Tons of managers are fine and get the job done, but merely “okay” doesn’t inspire people to do great things. If you’re a manager, are you putting your all into your job, making sure that your direct reports are blossoming under your direction? In an interview with Glassdoor on February 27, 2018, Facebook VP of Human Resources Janelle Gale detailed the qualities she’s experienced that makes a great manager. She also discussed what makes certain managers merely “meh” at their jobs. Let’s take a closer look at what sets both manager types apart.
Great managers aren’t controlling
Some managers tend to take the reins and pull them too tight. They become fixated on certain ways of doing business and do not give their employees an inch of leeway. According to Gale, these are not the very best managers. Facebook co-founder Mark Zuckerberg agrees, actually insisting that the “real art” of management is being so un-controlling that managers allow employees to do things they don’t agree with, but may lead to greatness.
Great managers promote growth
Great managers also never allow their employees to stagnate or rest on their laurels. They promote growth by giving employees opportunities to learn new skills and serve as daily mentors to their direct reports. They reward strong performances and make sure that they, too, find new ways to grow in their own upper-level jobs so they can meet new challenges and accomplish increasingly complex tasks.
Great managers like their jobs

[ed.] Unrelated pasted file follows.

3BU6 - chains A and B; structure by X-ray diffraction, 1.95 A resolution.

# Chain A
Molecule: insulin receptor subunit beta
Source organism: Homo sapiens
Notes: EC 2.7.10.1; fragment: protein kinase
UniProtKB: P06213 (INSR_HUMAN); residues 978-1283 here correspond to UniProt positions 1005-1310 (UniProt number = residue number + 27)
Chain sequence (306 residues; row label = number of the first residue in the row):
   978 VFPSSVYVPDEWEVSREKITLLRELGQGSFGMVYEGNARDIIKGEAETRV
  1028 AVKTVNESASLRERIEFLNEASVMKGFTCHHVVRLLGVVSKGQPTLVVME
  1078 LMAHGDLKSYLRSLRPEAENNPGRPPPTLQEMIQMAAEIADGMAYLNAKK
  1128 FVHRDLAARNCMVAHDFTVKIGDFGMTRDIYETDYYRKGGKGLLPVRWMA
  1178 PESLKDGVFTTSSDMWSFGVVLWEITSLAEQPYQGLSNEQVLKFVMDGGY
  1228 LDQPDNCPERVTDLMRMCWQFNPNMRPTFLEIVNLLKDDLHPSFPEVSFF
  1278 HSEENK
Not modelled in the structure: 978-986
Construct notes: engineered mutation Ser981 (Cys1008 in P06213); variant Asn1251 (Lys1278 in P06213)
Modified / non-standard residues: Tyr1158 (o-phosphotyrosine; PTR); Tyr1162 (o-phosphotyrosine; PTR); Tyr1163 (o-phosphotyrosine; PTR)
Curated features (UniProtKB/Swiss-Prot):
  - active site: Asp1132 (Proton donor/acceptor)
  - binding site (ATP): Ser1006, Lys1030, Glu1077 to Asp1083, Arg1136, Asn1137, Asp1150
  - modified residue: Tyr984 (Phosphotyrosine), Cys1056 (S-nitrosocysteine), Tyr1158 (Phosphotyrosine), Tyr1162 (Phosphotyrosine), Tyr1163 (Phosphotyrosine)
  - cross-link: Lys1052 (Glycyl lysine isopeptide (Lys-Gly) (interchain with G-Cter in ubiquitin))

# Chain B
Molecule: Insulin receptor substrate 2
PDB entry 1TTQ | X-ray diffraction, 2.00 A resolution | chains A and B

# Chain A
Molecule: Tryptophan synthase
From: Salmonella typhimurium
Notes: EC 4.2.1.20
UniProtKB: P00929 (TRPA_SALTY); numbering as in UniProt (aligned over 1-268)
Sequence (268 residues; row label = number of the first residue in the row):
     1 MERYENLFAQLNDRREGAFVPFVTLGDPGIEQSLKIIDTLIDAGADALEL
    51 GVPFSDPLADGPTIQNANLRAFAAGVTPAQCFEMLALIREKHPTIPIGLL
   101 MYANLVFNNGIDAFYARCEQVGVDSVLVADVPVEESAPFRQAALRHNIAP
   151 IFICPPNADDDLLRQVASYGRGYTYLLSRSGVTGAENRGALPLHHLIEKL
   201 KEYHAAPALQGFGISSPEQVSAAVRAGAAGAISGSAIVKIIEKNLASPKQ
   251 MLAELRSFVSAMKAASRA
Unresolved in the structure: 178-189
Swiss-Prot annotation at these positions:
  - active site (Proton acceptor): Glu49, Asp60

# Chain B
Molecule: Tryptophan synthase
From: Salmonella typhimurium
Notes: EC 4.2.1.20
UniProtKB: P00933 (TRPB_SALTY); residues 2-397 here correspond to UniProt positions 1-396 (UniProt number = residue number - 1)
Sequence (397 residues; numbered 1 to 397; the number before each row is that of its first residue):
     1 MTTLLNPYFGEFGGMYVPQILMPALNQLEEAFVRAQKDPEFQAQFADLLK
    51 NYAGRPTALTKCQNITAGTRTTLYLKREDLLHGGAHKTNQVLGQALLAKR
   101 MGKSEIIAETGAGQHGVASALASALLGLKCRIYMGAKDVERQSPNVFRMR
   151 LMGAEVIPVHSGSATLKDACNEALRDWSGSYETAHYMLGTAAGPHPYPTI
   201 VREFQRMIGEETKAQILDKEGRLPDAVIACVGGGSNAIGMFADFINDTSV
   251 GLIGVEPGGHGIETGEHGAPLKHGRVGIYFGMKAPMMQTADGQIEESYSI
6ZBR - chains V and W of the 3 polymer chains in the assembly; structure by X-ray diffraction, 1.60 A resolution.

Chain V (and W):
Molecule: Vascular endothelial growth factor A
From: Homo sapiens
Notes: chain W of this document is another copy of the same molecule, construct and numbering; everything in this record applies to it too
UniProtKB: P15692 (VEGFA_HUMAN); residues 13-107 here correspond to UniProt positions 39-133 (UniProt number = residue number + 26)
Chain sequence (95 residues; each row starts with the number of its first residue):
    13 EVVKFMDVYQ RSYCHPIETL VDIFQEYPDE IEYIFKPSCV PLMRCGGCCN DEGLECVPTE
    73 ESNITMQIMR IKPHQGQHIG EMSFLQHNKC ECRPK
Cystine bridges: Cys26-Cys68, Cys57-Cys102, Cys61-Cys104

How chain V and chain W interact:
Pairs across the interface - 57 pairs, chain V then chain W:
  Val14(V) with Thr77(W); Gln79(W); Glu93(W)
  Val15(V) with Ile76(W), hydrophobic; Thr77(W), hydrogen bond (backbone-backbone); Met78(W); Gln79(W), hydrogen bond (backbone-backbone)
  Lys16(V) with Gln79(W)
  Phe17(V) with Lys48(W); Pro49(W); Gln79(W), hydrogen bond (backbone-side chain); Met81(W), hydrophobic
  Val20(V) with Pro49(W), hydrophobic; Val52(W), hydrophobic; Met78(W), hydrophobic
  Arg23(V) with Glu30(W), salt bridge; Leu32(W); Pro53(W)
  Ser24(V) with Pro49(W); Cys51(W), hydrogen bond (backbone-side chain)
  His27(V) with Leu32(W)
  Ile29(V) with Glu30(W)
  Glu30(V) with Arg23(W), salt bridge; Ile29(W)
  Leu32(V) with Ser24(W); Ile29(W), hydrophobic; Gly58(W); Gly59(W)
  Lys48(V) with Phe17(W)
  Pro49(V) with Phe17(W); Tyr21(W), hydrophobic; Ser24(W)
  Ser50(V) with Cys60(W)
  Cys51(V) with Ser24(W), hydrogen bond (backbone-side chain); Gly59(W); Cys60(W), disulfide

One of the most important qualities of a great manager is being happy in the leadership role. Those who feel stuck in their jobs will exude a stagnant air that employees will not miss, undermining the manager’s effectiveness tremendously. A manager who is happy to be a manager will exude an aura of positivity and productive spirit that will be downright infectious.
Great managers are supportive
Another positive managerial trait is supportiveness. As Gale says, “At Facebook, the great managers are supporting, they’re taking care of people, they’re reinforcing people’s strengths, they’re trying to make sure they get the opportunities to learn and grow in their jobs.”
“Okay” managers are supporters
Not all managers have mastered the art of management as Gale described it, though that doesn’t mean they are necessarily bad at their jobs. We’re talking about the adequate, the acceptable, the merely okay. These are the managers who could use a great deal of improvement, and Gale says that a main issue with the okay manger is that he or she functions more as a supporter than a manager. Now, this is distinct from being supportive, which is a positive trait. However, when a manager works too closely with employees, micromanages, or practically does employees’ work for them, that manager has crossed over from being a manager to being a supporter. At Facebook, a more hands-off management approach is a major element that contributed to making the company such a raging success.
The okay manager can easily transform into the great one by recognizing her or his own negative or just-okay methods and bringing them in line with Gale’s recipe for great management. If you are too controlling, break that bad habit to manage with a lighter touch. If you are not sufficiently supportive, try to be more mindful of how you interact with your employees. If you notice that your employees are stagnating, promote their growth with rewards programs, mentoring programs, and opportunities to learn new skills. And if you are miserable being a manager, find a new line of work or find a way to enjoy what you do.